A five-minute vision test using a laptop computer with a
touch-sensitive screen can be used on Earth and in space to
help diagnose the onset of eye diseases and even certain types
of brain tumors.

With one eye covered, a person sits in front of a
computer screen divided into a grid. The subject stares at a
central spot on the touch-sensitive screen and, using a
finger, outlines missing areas of the grid. The computer
records, processes and displays a 3-D image of the subject’s
visual field. The test for each eye takes about 4 to 5

“As NASA moves forward to establish a permanent presence
in space, this may be
considered a breakthrough step for the creation of an
autonomous onboard physician,” said Dr. Wolfgang Fink,
physicist and senior member of the technical staff at NASA’s
Jet Propulsion Laboratory, Pasadena, Calif. “It is a non-
invasive, quick and easy process that gives astronauts and
physicians on the ground an almost instant auto diagnosis.
This type of technology will be useful for long-term space
missions where early detection and advance monitoring will be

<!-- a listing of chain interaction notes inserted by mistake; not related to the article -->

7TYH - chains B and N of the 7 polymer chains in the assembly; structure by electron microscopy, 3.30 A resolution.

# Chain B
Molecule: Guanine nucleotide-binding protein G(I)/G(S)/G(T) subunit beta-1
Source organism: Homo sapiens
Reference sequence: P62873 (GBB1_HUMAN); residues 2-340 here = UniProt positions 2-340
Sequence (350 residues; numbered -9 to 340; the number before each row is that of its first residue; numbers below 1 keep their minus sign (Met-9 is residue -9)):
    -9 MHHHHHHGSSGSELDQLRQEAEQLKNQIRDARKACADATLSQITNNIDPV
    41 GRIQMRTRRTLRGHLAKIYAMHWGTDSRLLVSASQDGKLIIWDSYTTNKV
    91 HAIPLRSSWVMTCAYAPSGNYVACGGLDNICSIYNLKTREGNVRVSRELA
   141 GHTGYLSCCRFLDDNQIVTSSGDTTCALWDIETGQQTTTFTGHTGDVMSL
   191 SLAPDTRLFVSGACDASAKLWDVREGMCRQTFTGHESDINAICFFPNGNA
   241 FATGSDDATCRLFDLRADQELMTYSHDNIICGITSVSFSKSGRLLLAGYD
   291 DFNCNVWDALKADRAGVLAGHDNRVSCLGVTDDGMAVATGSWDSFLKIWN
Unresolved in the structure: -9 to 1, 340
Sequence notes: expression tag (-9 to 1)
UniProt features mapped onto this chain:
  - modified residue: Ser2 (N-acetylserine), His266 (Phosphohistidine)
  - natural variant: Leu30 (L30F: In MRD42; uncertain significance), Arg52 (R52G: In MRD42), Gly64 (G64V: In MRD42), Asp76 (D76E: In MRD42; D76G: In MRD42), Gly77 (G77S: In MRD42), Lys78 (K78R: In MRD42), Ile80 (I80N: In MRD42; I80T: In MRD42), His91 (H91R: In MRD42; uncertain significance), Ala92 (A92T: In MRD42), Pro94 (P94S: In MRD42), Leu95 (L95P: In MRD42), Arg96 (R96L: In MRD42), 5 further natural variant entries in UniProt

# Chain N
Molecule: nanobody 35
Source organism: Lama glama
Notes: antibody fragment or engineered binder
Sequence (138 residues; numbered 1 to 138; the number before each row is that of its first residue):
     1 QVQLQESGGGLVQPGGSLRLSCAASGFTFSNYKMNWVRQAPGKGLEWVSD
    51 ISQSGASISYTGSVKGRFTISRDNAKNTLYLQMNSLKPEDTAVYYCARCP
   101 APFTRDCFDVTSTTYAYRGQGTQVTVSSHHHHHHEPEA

key to the health of the astronauts.”

Fink, a visiting research assistant professor of
ophthalmology at the University of Southern California, Los
Angeles, developed the 3-D Computer-Based Threshold Amsler
Grid Test as part of his post-doctoral research while at the
California Institute of Technology in Pasadena, with his
colleague Dr. Alfredo Sadun, Thornton professor of
ophthalmology at USC. Caltech manages JPL for NASA.

“This new test is not only more revealing than standard
visual field tests, but it is also much quicker and simpler
than existing methods. This test may make visiting an
ophthalmologist cost-effective, convenient and fast, giving the
doctor a tool to do a better job,” said Sadun.

This tool has been undergoing testing in clinical trials
that began last year at the Doheny Eye Institute, Keck School
of Medicine at USC. Trial results show that the screening
test helps detect a variety of eye conditions, such as
glaucoma and macular degeneration– the two leading causes of
blindness. Early detection of these conditions and
appropriate treatment are crucial in preventing further loss
of sight.

Caltech has filed a full patent on the screening test,
and several companies have expressed interest in licensing the
technology that may become commercially available as early as
next year. Future uses envisioned are: monitoring the effects
of intracranial pressure elevation in low-gravity environments
and evaluation of possible stroke onset and of acute and
chronic stroke conditions. Funding for this project was
through a grant from the National Science Foundation,
Arlington, Va. JPL is the lead U.S. center for robotic
exploration of the solar system.

More information is available at:

http://www-aig.jpl.nasa.gov/public/mls/home/wfink/3DVisualFieldTest.htm .